Secureworks warns of a new attack campaign targeting internet-exposed, improperly secured Elasticsearch databases to replace their data with a ransom note.
Over 1,200 databases that could be accessed without authentication have already fallen victim to the attackers, which replaced their indexes with a note demanding a payment of 0.012 Bitcoin in exchange for the data.
“In each case, data held in the databases was replaced with a ransom note stored in the ‘message’ field of an index called ‘read_me_to_recover_database’. Inside the ’email’ field is a contact email address,” Secureworks notes.
The researchers identified four email addresses used in these attacks, as well as two different Bitcoin wallets. The ransom requests total roughly $280,000, but no payment appears to have been made to date, suggesting that the campaign has been unsuccessful.
What Secureworks could not determine was the number of potential victims, because the databases were hosted on networks maintained by cloud computing providers.
“It is likely that some databases belong to the same organization, but identifying specific victims was not possible in most cases,” the researchers say.
This campaign shows the risk that internet-facing databases pose to organizations, especially if they are misconfigured or unsecured. Finding such instances is trivial and attackers can easily take control of them.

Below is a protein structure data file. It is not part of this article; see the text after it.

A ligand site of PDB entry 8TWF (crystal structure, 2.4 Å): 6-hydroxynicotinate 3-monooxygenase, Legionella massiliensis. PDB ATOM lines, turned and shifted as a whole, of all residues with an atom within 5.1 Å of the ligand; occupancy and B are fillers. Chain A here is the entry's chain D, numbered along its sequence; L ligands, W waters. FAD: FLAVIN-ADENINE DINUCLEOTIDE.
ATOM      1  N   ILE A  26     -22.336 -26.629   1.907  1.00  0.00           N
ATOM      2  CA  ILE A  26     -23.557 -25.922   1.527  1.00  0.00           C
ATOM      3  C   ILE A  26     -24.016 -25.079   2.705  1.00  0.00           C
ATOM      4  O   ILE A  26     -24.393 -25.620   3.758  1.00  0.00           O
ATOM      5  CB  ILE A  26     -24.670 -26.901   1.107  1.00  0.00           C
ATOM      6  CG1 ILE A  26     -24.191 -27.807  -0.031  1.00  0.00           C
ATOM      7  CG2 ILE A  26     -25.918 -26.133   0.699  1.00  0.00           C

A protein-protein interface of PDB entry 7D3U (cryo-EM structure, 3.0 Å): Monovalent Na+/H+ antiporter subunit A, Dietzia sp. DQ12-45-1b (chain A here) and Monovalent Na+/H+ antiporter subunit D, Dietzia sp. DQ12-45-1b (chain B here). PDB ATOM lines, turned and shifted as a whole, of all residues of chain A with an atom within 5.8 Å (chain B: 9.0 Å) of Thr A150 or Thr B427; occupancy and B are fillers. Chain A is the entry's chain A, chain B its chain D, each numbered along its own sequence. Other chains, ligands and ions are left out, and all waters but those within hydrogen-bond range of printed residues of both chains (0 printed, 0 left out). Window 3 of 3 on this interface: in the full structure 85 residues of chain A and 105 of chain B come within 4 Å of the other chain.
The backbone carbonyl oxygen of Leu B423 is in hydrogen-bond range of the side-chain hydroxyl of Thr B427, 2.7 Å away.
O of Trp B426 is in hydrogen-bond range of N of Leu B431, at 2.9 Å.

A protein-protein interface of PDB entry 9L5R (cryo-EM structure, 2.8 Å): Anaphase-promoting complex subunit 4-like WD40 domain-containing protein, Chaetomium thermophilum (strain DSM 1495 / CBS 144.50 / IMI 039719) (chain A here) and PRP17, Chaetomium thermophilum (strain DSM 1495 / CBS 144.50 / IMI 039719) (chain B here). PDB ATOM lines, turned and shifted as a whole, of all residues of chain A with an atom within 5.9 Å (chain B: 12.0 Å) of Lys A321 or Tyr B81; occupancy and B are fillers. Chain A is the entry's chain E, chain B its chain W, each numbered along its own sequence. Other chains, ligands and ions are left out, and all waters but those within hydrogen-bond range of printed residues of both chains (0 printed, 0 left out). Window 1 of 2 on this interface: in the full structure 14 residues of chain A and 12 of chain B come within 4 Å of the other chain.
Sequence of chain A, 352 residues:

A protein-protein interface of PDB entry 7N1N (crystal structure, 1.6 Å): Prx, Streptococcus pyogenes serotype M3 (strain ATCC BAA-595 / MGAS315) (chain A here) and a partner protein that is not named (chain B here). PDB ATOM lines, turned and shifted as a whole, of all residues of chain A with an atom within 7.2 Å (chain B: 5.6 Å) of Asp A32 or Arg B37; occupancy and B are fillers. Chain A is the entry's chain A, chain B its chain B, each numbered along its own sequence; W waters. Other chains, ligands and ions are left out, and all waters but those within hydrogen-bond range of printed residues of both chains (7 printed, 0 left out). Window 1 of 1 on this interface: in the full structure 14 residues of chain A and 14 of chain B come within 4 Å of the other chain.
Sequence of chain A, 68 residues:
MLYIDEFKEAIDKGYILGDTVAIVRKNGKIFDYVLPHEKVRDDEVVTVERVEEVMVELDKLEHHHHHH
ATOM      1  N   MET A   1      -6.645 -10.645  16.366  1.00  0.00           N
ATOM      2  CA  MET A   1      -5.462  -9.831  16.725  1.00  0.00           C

Elastic has long warned of the risks associated with exposing Elasticsearch databases to the internet, and has provided detailed instructions on how clusters can be properly secured.
According to Secureworks, while an automated script was likely used to access the vulnerable databases and replace indexes with the ransom note, it’s unlikely that the threat actor behind the campaign was able to exfiltrate the data from such a large number of databases.
“[T]he cost of storing data from 1,200 databases would be prohibitively expensive. It is therefore likely that the data was not backed up and that paying the ransom would not restore it,” the researchers say.
This is not the first campaign targeting improperly secured Elasticsearch databases. In 2017, hackers hit thousands of Elasticsearch clusters, after ransacking over 33,000 MongoDB databases. In 2020, thousands of MongoDB databases once again fell victim to a similar attack.